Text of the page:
Questions and Problem Solving

One of the most common and most serious problems with many samples is the lack of clearly stated objective questions or problem statements.  This seem trivial and obvious that without a clear objective a sample would have little chance of being successful.  Many people sample the way we have always done it.  Others think that if you collect a lot of stuff surely we will find something good.

I have found that a two-step procedure forms a good frame work for learning to state workable questions.

  1. Usually when people start on a topics of interest the questions are general.  General questions do not have a simple answer.  It is OK to start this way.  These general questions can lead to questions that can be answers by a sample.  Examples of general questions are:

    • What is the value of a particular forest?

    • What is the health of a particular lake?

    • Is this population of deer sustainable?

  2. General questions can be divided in the specific questions that can be answered with a specific data from a sample.  For example:

    • What is the value of a particular forest?

      • First ask what is valuable?

        • Aesthetic beauty - measured as viewer relative ranking.

        • Hunted days - measured as a count of hunting day opportunities.

        • Clean water production - measured in acre feet of water that test cleaner that a standard.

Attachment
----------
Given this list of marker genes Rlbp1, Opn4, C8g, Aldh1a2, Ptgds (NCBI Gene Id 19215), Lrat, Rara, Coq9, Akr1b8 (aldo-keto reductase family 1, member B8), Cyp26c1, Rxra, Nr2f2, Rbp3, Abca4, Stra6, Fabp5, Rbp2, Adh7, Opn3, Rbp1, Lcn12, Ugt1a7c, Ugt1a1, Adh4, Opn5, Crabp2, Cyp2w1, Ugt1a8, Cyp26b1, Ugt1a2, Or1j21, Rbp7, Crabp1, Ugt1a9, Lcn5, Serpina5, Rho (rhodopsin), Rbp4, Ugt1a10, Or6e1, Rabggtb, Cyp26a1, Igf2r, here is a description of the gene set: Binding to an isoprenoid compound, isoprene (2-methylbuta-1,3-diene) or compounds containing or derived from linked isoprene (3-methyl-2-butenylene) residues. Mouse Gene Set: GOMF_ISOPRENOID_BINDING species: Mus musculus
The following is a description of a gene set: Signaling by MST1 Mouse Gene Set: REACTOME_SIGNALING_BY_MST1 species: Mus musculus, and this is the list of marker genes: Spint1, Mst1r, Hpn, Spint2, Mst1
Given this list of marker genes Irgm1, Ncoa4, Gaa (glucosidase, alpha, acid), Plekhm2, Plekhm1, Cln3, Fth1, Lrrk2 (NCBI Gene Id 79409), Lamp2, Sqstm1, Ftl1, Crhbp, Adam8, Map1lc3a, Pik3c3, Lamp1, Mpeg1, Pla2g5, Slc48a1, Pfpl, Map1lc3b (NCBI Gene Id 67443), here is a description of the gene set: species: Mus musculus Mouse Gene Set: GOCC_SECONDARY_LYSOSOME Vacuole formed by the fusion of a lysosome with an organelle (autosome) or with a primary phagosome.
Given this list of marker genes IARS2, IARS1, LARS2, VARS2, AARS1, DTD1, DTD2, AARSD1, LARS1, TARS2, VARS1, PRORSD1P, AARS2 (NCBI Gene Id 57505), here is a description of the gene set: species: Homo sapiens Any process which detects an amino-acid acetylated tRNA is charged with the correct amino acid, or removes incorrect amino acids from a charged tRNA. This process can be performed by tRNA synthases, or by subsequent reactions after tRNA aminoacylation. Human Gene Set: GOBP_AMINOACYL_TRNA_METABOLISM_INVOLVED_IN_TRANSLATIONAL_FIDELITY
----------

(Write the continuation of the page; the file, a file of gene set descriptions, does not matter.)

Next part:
• Timber Volume - measured in board feet.

        • Etc.

    • Is this population of deer sustainable?

      • First ask what is sustainable?

        • What is the fecundity rate? - measured in births per female.

        • What is the mortality rate? - measured in the ratio of deaths to population.

        • Are these rates changing? - Monitored by repeat measurements.

        • etc.

  3. Each of these attributes can be measured in a specific way.  When all the specific questions are answered you  have a good idea of the answer to the general question.

This method is very similar to hypothesis testing used in science yet a bit less restrictive.  Hypothesis testing divides questions into questions that can be answered yes/no usually by comparing groups. For more information on formal hypothesis see the hypothesis test page.




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Natural Resources Biometrics by David R. Larsen is licensed under a Creative Commons Attribution-ShareAlike 4.0 International License.
Author: Dr. David R. Larsen
Created: August 22, 1999
Last Updated: August 18, 2014